Focusing on student retention does not mean lowering academic standards in your classroom or lab. Retention is not the goal; rather it is the result of providing a quality undergraduate experience. In fact, setting high expectations, while providing adequate support, is a basic premise of all retention efforts.
What can faculty members do?
Connect with students and help them connect with each other:
- Get to know your students and learn their names.
- At the end of each class, ask one student to stay for a minute to chat (compliment them on something; see if they need help).
- Occasionally ask students to work together in groups during class, which not only increases student engagement, but also helps them get to know each other.
- Contact students if they miss class and let them know you missed seeing them.
Help students succeed:
- Provide feedback early and often, including mid-term grades/feedback.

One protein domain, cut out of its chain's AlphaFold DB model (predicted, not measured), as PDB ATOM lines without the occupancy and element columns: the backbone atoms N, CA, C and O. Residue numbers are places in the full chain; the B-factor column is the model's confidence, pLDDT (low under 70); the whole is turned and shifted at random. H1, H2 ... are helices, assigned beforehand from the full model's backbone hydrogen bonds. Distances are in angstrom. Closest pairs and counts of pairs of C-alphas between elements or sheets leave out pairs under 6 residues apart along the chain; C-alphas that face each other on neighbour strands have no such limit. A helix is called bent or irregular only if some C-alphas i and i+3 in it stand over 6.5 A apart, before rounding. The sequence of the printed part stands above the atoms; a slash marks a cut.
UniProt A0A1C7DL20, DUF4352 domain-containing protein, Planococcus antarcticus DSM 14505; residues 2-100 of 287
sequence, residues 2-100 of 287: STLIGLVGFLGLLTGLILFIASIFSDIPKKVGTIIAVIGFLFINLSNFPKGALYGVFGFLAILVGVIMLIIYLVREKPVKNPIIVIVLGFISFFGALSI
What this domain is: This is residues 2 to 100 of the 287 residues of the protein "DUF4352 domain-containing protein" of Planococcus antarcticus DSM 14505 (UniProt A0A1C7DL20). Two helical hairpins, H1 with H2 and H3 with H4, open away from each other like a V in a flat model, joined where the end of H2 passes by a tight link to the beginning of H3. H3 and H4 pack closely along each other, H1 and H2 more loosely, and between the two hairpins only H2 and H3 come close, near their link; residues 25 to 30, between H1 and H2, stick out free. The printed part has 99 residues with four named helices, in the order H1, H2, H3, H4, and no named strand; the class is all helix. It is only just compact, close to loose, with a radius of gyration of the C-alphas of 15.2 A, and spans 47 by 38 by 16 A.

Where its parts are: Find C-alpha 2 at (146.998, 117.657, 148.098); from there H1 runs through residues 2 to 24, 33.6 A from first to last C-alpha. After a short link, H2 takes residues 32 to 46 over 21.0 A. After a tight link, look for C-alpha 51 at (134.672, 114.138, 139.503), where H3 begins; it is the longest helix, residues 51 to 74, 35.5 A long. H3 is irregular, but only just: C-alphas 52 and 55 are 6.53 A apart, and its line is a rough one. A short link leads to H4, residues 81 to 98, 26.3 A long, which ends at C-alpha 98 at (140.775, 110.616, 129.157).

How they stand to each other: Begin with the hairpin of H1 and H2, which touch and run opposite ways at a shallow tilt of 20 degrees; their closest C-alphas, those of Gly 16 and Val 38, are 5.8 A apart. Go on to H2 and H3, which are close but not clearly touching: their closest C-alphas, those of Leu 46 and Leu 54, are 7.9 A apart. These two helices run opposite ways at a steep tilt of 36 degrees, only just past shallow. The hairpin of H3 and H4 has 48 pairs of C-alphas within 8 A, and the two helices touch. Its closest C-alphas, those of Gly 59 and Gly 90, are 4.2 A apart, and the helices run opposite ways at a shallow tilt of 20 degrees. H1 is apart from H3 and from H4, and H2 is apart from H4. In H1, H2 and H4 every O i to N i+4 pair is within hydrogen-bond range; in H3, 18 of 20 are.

- Make certain students know about help that is available for your course and for studying in general. (Tutoring Center, Open Labs, Study Zones, etc).
Identify students in trouble and reach out to them:
- Reach out to students who are doing poorly; they will probably not come in for help on their own; a personal email or phone call is more effective than a blanket statement. This interaction can positively impact and motivate students.
Encourage and acknowledge successful students:
- Reinforcing that they did a good job can build confidence.
(Source: Tanya Woltmann, Dean, Library, Testing, and Academic Success)